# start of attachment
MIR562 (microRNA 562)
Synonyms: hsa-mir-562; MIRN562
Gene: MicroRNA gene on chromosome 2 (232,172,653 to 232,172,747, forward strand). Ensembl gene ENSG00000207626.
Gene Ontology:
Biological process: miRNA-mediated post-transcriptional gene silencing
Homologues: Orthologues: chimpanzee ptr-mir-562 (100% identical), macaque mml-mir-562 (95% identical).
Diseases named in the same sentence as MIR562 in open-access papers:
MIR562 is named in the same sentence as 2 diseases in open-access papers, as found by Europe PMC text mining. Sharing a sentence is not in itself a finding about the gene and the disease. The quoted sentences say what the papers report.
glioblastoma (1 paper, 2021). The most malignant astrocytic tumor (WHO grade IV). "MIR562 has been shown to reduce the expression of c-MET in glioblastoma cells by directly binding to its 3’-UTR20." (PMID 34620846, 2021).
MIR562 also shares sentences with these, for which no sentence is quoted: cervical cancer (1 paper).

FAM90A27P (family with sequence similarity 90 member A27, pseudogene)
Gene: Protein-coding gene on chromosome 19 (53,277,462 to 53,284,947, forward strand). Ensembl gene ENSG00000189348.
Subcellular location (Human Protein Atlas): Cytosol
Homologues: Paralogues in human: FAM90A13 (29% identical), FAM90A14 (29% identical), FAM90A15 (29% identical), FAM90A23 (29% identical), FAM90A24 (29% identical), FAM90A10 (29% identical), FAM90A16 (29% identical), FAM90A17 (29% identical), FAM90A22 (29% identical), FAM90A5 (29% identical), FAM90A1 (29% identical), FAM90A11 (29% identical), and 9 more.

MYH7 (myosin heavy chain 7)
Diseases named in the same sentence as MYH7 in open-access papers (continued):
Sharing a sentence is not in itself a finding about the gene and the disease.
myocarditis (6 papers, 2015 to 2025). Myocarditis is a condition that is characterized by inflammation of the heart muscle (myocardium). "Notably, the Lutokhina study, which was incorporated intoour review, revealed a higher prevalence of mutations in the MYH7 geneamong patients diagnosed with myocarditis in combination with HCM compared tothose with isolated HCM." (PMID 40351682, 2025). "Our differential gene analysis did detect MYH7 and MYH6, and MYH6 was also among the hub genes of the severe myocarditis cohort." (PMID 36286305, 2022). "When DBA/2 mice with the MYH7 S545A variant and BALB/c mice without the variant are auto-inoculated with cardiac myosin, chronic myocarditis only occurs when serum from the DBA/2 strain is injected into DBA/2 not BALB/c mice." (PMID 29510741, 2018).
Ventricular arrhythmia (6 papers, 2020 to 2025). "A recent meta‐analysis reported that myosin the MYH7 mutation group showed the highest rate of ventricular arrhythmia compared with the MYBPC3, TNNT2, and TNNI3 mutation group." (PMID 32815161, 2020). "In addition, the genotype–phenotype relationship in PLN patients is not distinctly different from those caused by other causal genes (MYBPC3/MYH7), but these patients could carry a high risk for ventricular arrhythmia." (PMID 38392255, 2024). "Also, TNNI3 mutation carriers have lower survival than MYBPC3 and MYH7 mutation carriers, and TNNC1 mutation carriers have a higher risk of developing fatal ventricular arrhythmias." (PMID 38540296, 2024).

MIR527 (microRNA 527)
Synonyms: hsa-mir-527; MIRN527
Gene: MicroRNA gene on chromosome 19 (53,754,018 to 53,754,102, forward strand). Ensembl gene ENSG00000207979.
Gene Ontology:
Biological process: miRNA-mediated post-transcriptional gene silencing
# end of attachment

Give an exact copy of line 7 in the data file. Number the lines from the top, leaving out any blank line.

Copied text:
Diseases named in the same sentence as MIR562 in open-access papers: